>Hannibal then crosses the Apennines and invades the Roman provinces of
>Picenum and Apulia, ravaging the countryside as he moves through it.  
>Despite his undoubted military prowess and successes against the enemy,
>Hannibal has incurred losses.  Yet during the following twenty years of his
>Italian campaign, an interesting phenomenon can be observed, even from
>regular history books.  Hannibal never receives reinforcements from either
>African Carthage or Spain.  (In fact years later, in 207 BC, Hannibal’s
>brother, Hasdrubal, will attempt a back-up campaign from Spain, but a
>shocking and bizarre event occurs which will end Hannibal’s hope of ever
>receiving more reinforcements from his Spanish colony). 
>One first begins to smell a Carthaginian rat with Hannibal’s campaign when
>he emerges from the Alps into northern Italy after his initial trek across
>the Alps.  First, he fights the two previously described engagements with
>the Roman enemy, supposedly to gauge the tactics and manoeuvres of his
>opponent.  We must remember that a Roman battlefront had never been
>crushed.  Hannibal quickly sees that assaulting the flanks of the opposing
>forces will prove to be the winning measure against the enemy.  And so
>Hannibal never attacks the battlefront of the legions, not until a peculiar
>and very telling incident which would occur years later at the battle of
>The iron might of the Roman republic marches on iron-shod shoes and wields
>iron swords.  The Roman republic is the Iron Empire.  Its battlefront
>consists of a long unbroken line, five men deep, each with the famous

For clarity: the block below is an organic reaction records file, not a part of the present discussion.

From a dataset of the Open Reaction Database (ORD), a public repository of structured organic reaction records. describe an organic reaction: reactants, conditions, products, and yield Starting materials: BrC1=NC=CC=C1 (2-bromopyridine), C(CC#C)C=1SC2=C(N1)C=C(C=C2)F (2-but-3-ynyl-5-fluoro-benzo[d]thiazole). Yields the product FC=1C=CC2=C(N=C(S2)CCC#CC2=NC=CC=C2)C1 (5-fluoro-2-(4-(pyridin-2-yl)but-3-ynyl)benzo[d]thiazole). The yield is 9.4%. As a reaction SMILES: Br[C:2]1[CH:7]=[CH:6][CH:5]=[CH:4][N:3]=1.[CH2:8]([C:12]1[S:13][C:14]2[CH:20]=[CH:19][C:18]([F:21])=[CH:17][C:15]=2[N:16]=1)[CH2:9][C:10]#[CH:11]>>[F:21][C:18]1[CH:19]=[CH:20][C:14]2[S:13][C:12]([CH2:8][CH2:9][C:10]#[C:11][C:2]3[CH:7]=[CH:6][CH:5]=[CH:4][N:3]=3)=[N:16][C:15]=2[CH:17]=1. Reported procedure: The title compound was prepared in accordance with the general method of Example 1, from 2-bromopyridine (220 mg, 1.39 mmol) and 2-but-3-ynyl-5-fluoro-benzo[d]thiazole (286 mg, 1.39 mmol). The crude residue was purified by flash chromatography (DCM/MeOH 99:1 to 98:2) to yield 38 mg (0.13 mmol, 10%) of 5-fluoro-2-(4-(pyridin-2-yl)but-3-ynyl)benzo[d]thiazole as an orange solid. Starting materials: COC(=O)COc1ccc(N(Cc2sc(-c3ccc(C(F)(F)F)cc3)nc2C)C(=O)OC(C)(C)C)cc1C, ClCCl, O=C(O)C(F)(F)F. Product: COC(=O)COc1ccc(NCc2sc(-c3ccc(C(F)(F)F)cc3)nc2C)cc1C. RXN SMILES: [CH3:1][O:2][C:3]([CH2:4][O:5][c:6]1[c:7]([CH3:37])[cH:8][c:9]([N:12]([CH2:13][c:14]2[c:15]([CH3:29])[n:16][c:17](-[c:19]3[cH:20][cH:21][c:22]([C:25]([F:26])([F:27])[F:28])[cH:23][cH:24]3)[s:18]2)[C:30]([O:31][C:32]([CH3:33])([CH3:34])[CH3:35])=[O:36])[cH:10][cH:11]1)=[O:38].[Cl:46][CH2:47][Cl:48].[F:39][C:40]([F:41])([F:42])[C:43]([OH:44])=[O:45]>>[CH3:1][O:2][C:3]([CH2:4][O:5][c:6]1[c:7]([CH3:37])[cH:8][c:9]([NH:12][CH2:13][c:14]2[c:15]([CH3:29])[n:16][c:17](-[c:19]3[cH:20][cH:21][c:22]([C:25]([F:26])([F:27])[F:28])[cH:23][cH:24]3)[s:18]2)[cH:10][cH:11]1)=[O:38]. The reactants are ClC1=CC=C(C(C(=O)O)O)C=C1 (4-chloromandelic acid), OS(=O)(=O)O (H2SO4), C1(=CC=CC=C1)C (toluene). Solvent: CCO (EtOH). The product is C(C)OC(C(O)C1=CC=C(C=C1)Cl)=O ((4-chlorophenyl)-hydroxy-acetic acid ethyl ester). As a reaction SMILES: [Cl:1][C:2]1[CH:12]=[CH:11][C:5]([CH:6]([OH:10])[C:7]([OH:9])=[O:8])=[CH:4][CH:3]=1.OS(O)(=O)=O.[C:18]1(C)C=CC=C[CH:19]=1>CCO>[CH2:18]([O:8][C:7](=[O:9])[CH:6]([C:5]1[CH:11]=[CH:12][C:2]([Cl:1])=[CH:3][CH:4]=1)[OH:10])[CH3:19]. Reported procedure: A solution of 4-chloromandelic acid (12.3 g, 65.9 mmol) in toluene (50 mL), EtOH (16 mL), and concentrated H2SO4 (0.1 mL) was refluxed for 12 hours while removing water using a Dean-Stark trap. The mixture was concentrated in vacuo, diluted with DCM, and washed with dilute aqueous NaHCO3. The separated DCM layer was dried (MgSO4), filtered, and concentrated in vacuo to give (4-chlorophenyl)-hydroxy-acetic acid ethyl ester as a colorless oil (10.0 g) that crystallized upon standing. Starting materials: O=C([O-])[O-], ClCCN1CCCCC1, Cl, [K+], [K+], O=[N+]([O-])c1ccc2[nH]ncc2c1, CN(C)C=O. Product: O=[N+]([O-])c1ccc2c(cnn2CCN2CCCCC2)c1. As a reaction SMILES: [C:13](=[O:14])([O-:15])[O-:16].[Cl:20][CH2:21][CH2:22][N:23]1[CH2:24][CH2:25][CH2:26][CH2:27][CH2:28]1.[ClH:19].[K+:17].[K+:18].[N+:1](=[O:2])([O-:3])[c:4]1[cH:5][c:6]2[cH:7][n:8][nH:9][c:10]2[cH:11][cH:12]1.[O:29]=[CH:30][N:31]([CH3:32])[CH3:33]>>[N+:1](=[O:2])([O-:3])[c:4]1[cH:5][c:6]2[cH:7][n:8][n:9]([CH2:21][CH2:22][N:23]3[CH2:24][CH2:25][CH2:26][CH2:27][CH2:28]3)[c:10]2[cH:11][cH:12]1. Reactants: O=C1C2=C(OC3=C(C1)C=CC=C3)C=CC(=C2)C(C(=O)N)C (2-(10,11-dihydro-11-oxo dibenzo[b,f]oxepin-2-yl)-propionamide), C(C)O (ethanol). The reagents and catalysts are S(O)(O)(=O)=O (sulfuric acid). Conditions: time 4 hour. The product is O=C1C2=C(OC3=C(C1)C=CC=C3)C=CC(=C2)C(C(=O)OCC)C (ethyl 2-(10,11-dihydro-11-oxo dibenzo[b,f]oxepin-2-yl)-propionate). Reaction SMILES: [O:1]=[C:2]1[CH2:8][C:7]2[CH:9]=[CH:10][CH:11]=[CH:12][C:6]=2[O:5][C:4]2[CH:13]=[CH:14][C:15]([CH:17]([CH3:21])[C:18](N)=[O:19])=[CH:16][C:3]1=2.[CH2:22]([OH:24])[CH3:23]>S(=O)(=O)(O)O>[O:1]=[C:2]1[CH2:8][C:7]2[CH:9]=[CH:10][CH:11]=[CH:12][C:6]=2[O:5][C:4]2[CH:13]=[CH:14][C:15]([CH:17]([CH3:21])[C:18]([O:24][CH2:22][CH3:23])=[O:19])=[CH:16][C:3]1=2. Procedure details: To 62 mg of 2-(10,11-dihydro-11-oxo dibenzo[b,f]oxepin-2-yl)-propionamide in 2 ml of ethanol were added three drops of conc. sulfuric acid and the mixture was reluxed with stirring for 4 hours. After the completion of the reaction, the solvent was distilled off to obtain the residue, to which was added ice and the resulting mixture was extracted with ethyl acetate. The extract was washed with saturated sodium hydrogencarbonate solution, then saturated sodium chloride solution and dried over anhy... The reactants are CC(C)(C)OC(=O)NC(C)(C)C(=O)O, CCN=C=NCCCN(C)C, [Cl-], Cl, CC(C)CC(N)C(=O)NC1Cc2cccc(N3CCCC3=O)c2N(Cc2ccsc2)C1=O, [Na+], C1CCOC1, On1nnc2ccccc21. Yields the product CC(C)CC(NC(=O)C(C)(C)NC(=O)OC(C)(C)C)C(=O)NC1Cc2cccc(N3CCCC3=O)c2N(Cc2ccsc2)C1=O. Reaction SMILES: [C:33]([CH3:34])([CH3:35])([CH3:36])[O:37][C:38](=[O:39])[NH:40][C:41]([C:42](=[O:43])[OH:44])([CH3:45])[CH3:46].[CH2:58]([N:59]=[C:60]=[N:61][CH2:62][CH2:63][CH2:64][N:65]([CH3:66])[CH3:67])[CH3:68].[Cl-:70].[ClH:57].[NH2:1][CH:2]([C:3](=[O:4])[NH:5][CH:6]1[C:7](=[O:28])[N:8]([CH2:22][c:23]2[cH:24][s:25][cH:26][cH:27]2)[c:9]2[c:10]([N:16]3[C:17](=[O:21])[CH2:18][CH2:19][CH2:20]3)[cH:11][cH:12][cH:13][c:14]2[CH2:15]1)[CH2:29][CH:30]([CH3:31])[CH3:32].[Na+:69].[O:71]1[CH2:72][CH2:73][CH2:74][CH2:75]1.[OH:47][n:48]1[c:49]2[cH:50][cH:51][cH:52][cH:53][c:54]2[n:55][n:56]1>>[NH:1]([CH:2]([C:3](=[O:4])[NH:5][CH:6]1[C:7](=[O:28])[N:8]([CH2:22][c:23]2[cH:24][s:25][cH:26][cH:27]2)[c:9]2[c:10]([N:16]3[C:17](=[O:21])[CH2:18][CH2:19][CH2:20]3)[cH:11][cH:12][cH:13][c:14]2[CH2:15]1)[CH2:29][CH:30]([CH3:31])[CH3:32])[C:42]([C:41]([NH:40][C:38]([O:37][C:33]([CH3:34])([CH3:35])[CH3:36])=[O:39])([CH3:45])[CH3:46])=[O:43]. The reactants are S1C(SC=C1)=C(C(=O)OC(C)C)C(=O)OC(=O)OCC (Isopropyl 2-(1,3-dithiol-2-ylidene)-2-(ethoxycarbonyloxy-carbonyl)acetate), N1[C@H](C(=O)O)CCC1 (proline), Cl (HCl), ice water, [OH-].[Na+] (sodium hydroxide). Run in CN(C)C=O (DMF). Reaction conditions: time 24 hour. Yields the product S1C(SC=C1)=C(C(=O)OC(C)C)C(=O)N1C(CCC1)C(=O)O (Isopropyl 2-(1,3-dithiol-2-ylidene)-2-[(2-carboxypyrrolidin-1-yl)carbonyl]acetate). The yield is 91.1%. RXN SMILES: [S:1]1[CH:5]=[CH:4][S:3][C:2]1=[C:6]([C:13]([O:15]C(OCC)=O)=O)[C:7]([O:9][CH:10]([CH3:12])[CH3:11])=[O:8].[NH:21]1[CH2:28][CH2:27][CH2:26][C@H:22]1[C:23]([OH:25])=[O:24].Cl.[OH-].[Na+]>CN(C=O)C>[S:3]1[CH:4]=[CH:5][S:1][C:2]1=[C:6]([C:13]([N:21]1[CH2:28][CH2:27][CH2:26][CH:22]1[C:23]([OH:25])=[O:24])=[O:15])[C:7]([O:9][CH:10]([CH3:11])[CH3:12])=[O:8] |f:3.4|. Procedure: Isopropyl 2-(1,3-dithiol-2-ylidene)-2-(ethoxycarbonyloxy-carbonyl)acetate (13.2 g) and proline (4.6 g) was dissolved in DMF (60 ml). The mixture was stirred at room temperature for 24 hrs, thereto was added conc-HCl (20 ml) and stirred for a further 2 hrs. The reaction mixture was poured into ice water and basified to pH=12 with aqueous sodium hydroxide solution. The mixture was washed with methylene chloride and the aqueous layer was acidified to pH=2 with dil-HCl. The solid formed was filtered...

>shield held before them, interlocked in a wall of metal from which the
>stabbing swords and lances jab out, cutting down the disorganised charge of
>the barbarian hoards that smash against it.  The killing stroke in war is
>the stab.  Never the barbarian slashing stroke. At Ticinus and Trebia,
>Hannibal notices that the Roman ranks never move from their positions
>unless ordered.  If the Roman officer bellows, “Shields left!”, the wall of
>iron moves as a well-oiled machine, pressing, stabbing, pressing, stabbing.
> The sound of this machine is awesome.  Total silence - A shouted command
>followed by a metallic crash that can be heard several miles away.  A sound
>designed to cast terror into even the most valiant heart.  Here is the iron
>discipline of the Roman legionary who will hold his ground, even if
>mortally wounded, until replaced by a comrade from behind.   
>And thus Hannibal finds the weak spot of the Roman enemy.  Mustering on the
>high ground above the Romans at Ticinus, Hannibal watches the Roman officer
>corps riding out of the dew-laden morning fog enshrouding the legions